(347) 474-8501      CLASSES : Tuesday and Thursdays 7:00pm-9:30pm

What is Shuai Jiao

#

Shuai Jiao (摔跤 or 摔角) also spelled Shuai Chiao is the oldest and only Wrestling style taught in China up until the 1900's. Dating back to the first Chinese dynasty, the art has evolved over the years and was taught to the Imperial Chinese Army and still to Chinese Police and Military as well as Taiwanese Police and Military.

 
#

Shuai Jiao focuses on the main Kung Fu principles of fighting techniques:

踢 - tī - Kicking

打 - dǎ- Striking

摔 - shuāi - Throwing

拿- ná – Seizing/Controlling

Whereas the art contains short strikes, most of the striking and kicking are a part of the actual techniques themselves as either "coercion" to help make your opponent move in the direction you want them to, or distraction to aid in your takedown.

 

The seizing/controlling (also known as joint locking) techniques consist of small joint (fingers, wrists, ankles) manipulation to big joint (elbows, shoulders, knees, neck and waist) manipulation. Like striking, the locks provide either coercion or finishing techniques that can be either done standing or on the ground. Shuai Jiao does not have as extensive of a methodology of ground fighting as other arts do (Brazilian Jiu-jitsu, Judo, Sambo), but still has the same concepts of the locks and escapes themselves. A Shuai Jiao practitioner's main goal is to never stay on the ground…this is a bleed from it's roots as a military style where ending up on the floor in a battle may be the difference of living or dying.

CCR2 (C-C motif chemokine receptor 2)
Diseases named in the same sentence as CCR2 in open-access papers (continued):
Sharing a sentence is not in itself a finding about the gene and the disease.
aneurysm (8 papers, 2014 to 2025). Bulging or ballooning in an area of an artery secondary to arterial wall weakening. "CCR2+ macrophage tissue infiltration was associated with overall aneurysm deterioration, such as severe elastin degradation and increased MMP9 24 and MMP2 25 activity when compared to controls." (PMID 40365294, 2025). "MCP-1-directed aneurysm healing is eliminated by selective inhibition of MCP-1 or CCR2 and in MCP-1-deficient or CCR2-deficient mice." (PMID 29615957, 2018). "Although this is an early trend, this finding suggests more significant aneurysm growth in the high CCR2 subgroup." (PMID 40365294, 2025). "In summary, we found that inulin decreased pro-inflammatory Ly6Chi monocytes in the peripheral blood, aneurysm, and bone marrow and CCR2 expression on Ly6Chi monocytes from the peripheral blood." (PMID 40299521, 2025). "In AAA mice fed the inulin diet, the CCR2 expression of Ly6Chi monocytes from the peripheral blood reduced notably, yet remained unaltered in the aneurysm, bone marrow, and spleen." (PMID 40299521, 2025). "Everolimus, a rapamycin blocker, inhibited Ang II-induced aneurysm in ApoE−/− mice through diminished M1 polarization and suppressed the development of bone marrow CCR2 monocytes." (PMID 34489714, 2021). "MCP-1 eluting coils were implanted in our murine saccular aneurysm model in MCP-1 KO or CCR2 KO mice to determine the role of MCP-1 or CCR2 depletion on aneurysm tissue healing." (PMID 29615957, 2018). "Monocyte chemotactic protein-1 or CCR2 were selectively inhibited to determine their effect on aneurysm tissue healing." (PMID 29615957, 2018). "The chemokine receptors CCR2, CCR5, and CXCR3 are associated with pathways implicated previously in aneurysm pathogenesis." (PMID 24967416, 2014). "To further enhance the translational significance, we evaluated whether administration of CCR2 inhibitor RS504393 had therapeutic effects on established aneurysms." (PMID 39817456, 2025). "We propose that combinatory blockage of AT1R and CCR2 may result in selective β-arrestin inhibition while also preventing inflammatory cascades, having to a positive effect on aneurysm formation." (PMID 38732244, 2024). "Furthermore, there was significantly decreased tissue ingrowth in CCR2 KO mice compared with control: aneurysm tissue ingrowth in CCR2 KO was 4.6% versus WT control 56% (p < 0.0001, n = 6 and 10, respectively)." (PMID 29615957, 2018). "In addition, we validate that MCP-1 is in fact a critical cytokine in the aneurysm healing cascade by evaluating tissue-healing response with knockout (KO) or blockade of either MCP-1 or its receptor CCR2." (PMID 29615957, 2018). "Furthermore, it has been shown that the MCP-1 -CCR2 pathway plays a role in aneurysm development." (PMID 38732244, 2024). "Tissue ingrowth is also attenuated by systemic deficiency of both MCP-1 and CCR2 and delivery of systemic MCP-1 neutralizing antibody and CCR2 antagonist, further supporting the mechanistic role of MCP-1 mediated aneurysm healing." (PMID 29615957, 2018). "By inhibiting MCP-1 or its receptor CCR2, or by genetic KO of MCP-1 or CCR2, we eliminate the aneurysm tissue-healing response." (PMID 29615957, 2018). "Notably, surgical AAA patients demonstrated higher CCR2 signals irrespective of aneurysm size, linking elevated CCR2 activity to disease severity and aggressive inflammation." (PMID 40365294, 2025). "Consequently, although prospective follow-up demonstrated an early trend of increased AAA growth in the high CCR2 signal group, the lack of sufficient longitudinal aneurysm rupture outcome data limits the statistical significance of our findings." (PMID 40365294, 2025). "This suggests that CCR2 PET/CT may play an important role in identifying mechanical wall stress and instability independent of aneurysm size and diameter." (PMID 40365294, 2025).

There are various methods (方法 – fāngfǎ) of Chinese Wrestling applications. Much like Brazilian Jiu-jitsu, there are many takedowns and throwing techniques (over 85 groups of throws) but the methodology of initiating them is just as complex as the actual techniques themselves.

 

The art is traditionally taught as a combat style but now has gained significant traction as a competitive sport. It compliments every fighting art and as we always say…we add to the wheel.

 

The art is traditionally taught as a combat style but now has gained significant traction as a competitive sport. It compliments every fighting art and as we always say…we add to the wheel.

#